One particularly interesting product was an industrial lighting system that needed radiated RF immunity testing at 20V/m. This test loves to mess with products by turning on or off semiconductors that were quite happy as they were thank you very much. In this case, there was an transistor based current limiting circuit that, thanks to one of the transistors demodulating the RF carrier, decided to shut down key parts of the circuit. Replacing it with a resistor removed the problem allowing the customers development cycle to continue.
Microwave Antenna Pattern Measurement
A customer has been leasing the anechoic chamber to make some antenna pattern measurements on a complex microwave antenna system. By loading up the quiet zone of the chamber with extra microwave absorber we were able to provide a highly anechoic (low reflection) environment all the way up to 18GHz.
As part of this exercise we made some rough background noise measurements from 2GHz up to 18GHz revealing very little. This suggests that when we reassembled the chamber in its new home we didn’t leave any gaps!
The vibration shaker and amplifier have been fully commissioned after their move. They’ve been getting a good run in performing a 2g sine sweep test on a large 25kg rack mount power supply.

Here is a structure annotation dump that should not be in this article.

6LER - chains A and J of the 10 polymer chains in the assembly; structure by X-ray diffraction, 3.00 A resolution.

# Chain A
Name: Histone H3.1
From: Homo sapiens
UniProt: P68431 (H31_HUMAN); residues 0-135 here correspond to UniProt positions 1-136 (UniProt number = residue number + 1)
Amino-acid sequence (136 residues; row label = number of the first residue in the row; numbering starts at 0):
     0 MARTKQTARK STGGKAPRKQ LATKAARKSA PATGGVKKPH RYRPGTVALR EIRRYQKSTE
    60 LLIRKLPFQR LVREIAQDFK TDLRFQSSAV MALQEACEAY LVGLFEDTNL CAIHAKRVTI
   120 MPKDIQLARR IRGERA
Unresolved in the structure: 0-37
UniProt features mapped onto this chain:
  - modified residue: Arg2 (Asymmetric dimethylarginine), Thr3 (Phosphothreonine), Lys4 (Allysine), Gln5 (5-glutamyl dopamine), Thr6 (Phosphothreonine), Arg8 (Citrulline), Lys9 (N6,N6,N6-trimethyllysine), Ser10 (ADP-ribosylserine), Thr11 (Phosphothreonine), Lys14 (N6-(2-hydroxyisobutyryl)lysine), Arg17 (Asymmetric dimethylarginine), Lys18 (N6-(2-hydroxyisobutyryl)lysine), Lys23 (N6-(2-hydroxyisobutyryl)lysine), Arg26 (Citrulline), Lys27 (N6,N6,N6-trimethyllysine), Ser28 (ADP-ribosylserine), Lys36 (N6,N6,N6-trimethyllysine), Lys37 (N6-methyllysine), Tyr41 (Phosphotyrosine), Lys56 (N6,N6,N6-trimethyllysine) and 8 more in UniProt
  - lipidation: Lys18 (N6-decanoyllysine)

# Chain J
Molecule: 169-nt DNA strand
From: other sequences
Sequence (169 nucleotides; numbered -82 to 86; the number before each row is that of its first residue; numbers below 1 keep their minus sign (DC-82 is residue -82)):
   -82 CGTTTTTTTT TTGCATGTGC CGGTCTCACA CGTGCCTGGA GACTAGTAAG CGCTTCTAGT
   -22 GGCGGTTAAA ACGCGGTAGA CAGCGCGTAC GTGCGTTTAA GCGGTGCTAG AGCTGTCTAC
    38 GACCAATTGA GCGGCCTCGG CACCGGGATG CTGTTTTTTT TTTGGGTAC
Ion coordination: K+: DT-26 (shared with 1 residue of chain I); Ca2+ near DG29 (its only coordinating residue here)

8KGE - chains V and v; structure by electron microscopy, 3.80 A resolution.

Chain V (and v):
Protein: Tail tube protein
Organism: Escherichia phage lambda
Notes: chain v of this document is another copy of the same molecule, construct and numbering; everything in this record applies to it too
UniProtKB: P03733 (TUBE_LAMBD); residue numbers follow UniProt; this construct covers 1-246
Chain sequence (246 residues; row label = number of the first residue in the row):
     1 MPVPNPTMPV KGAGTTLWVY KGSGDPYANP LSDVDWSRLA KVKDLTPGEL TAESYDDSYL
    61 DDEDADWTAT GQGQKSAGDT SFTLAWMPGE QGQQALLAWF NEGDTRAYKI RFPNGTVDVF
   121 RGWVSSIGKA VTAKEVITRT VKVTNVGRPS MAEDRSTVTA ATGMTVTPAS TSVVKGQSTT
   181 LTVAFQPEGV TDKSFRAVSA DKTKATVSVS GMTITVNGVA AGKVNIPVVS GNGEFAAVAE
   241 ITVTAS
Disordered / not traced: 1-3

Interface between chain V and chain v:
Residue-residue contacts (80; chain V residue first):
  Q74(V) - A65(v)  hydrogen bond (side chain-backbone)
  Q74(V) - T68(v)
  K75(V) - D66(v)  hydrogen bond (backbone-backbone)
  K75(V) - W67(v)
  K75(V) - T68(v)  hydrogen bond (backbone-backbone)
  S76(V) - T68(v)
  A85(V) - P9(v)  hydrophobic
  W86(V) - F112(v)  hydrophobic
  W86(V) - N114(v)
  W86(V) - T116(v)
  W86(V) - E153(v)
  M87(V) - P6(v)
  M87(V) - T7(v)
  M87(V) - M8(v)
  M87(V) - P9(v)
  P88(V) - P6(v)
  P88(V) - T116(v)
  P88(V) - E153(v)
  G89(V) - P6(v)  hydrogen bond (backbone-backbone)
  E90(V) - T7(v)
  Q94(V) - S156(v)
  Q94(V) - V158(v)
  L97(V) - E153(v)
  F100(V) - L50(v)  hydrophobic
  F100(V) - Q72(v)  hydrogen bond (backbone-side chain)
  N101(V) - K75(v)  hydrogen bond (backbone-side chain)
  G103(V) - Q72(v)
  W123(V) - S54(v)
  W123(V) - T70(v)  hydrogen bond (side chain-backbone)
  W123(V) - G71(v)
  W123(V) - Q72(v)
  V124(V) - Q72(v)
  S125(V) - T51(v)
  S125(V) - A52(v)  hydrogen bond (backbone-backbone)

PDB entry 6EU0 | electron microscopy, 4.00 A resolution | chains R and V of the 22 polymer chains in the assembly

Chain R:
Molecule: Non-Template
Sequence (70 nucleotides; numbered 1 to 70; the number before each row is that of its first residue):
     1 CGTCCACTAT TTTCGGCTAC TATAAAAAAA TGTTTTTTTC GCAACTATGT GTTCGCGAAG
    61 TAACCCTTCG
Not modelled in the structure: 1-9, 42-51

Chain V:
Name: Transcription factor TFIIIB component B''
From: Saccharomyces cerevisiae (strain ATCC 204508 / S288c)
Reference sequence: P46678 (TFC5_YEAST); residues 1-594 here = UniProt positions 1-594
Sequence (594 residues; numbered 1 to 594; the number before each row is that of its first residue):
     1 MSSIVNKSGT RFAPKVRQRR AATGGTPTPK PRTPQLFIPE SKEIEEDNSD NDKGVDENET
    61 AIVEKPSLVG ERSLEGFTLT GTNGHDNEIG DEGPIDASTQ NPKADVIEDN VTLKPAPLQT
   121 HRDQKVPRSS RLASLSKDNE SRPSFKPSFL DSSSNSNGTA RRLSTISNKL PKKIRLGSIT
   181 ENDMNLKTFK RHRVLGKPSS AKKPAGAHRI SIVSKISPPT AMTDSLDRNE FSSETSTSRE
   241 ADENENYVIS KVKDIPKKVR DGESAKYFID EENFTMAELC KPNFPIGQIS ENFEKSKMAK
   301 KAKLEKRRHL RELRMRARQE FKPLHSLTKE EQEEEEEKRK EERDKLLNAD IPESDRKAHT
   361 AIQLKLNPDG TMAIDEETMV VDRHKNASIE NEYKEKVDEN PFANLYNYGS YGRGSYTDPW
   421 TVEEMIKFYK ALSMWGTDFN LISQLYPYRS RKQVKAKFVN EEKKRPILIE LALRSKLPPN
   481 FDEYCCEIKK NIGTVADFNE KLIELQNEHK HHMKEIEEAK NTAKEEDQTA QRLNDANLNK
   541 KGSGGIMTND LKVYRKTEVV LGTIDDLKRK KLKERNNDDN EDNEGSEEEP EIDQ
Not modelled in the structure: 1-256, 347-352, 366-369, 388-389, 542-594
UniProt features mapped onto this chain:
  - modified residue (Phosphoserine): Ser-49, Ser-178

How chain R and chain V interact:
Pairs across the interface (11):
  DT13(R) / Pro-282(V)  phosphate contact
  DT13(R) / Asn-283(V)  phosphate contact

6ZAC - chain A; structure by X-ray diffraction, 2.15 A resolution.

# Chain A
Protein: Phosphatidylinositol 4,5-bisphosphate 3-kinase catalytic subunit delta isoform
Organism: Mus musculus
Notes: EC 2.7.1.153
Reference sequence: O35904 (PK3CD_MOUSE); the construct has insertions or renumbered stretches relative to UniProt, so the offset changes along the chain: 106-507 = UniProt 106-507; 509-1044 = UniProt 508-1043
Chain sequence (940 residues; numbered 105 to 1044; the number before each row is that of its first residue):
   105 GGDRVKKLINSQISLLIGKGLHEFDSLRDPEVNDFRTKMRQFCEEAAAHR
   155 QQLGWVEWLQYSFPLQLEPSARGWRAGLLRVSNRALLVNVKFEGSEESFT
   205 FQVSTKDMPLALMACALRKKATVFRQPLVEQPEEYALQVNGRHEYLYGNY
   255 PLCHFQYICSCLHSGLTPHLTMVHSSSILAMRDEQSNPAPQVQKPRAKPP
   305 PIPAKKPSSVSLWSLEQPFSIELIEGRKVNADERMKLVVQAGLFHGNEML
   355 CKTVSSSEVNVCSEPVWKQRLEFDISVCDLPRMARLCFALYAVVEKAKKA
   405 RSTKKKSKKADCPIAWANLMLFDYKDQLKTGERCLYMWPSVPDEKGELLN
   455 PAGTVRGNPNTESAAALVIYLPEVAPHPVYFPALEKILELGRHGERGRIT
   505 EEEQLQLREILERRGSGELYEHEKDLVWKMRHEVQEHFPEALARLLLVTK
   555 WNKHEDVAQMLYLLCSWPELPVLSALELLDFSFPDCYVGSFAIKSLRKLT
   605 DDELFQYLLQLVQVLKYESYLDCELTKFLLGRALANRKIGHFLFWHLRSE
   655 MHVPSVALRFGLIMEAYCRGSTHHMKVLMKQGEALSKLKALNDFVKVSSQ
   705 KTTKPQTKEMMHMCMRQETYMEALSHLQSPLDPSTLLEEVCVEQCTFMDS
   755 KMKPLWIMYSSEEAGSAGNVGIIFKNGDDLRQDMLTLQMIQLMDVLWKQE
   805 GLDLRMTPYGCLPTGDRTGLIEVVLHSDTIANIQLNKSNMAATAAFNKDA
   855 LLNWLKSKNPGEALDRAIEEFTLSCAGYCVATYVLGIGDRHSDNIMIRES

Jigging equipment onto the vibration table is always a challenge, especially for a large and heavy piece of equipment like this one. I like to use 1″ x 1″ x 1/8″ wall aluminium box section (really stiff and light) along with high tensile M10 threaded bar to clamp an EUT of this size. Smaller EUTs can be easily secured to lighter platforms using hot-melt glue, surprisingly effective!
I always find vibration testing fascinating, especially watching various components come in and out of resonance during a sine sweep test. It’s fun to draw parallels between mechanical and electrical resonance, stiffness, impedance and damping.
In this case we found a large resonance that caused a fracture of the base plate due to excessive motion. We suggested a few approaches to stiffening that area, one of which was implemented and successfully removed the resonance.
One piece of equipment I’m going to be designing soon is an LED strobe lamp that synchronises to the output of the vibration controller so that any flexing in resonant modes can be easily spotted. That will make analysis much easier.
We’ve carried our several sets of schematic and PCB design reviews, from motion sensors to heater controllers, from pump monitors to semiconductor development kits.
Our approach is not only to look at EMC / system level but also to question and educate designers on alternative circuit choices based on our long experience in electronics design. This is part of the value that we give to our customers.
In each case we’ve addressed the circuit design, considering the EMI phenomena and levels that the ports of the design will be exposed to. This is where understanding the tests themselves is so important otherwise the circuit could be susceptible to problems.
We also look at design partitioning in some detail. This is one of the easiest ways to achieve good system level performance (and not just from an EMC perspective) by segregating the design into digital, analogue, power supply and I/O areas with the aim of keeping noise currents where they should be and away from their potential victims.